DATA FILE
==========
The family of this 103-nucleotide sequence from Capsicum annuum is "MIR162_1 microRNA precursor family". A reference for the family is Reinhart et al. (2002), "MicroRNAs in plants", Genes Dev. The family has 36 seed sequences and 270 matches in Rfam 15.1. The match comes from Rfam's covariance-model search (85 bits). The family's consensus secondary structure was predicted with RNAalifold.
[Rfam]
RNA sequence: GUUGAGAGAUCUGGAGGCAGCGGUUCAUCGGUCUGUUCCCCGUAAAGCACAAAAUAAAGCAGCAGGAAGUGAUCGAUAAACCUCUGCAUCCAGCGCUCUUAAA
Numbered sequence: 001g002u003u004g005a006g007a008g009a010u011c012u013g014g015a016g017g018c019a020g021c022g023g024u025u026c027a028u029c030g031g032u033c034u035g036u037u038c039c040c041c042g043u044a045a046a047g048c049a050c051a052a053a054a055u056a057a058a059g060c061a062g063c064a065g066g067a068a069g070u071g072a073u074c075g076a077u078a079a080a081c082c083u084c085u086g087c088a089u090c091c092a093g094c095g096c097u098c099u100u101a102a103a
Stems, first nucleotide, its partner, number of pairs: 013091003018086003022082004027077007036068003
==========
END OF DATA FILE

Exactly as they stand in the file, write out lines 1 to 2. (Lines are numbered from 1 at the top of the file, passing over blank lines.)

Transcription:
The family of this 103-nucleotide sequence from Capsicum annuum is "MIR162_1 microRNA precursor family". A reference for the family is Reinhart et al. (2002), "MicroRNAs in plants", Genes Dev. The family has 36 seed sequences and 270 matches in Rfam 15.1. The match comes from Rfam's covariance-model search (85 bits). The family's consensus secondary structure was predicted with RNAalifold.
[Rfam]